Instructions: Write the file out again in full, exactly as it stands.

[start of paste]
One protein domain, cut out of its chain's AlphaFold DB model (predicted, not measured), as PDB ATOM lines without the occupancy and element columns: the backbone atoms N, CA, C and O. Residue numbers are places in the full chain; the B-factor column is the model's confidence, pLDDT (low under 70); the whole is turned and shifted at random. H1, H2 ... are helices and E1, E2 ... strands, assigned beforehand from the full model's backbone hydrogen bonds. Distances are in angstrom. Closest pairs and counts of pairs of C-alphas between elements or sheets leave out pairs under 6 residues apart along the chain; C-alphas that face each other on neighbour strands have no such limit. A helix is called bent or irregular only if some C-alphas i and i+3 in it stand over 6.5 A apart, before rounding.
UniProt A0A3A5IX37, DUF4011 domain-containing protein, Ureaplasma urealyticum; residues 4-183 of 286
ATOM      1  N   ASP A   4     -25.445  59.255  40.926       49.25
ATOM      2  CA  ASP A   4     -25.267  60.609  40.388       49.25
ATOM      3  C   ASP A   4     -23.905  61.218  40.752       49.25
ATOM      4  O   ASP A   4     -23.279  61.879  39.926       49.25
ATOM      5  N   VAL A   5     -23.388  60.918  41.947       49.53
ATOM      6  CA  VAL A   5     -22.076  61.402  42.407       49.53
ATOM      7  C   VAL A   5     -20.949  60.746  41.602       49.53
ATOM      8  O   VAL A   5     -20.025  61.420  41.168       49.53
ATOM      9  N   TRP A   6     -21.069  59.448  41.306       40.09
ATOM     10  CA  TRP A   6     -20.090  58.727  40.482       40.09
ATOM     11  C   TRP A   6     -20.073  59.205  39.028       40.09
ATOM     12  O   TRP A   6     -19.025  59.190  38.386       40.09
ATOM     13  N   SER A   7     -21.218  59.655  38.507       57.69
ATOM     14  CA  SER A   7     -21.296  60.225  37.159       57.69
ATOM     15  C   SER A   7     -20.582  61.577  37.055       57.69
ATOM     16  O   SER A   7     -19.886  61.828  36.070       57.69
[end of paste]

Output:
One protein domain, cut out of its chain's AlphaFold DB model (predicted, not measured), as PDB ATOM lines without the occupancy and element columns: the backbone atoms N, CA, C and O. Residue numbers are places in the full chain; the B-factor column is the model's confidence, pLDDT (low under 70); the whole is turned and shifted at random. H1, H2 ... are helices and E1, E2 ... strands, assigned beforehand from the full model's backbone hydrogen bonds. Distances are in angstrom. Closest pairs and counts of pairs of C-alphas between elements or sheets leave out pairs under 6 residues apart along the chain; C-alphas that face each other on neighbour strands have no such limit. A helix is called bent or irregular only if some C-alphas i and i+3 in it stand over 6.5 A apart, before rounding.
UniProt A0A3A5IX37, DUF4011 domain-containing protein, Ureaplasma urealyticum; residues 4-183 of 286
ATOM      1  N   ASP A   4     -25.445  59.255  40.926       49.25
ATOM      2  CA  ASP A   4     -25.267  60.609  40.388       49.25
ATOM      3  C   ASP A   4     -23.905  61.218  40.752       49.25
ATOM      4  O   ASP A   4     -23.279  61.879  39.926       49.25
ATOM      5  N   VAL A   5     -23.388  60.918  41.947       49.53
ATOM      6  CA  VAL A   5     -22.076  61.402  42.407       49.53
ATOM      7  C   VAL A   5     -20.949  60.746  41.602       49.53
ATOM      8  O   VAL A   5     -20.025  61.420  41.168       49.53
ATOM      9  N   TRP A   6     -21.069  59.448  41.306       40.09
ATOM     10  CA  TRP A   6     -20.090  58.727  40.482       40.09
ATOM     11  C   TRP A   6     -20.073  59.205  39.028       40.09
ATOM     12  O   TRP A   6     -19.025  59.190  38.386       40.09
ATOM     13  N   SER A   7     -21.218  59.655  38.507       57.69
ATOM     14  CA  SER A   7     -21.296  60.225  37.159       57.69
ATOM     15  C   SER A   7     -20.582  61.577  37.055       57.69
ATOM     16  O   SER A   7     -19.886  61.828  36.070       57.69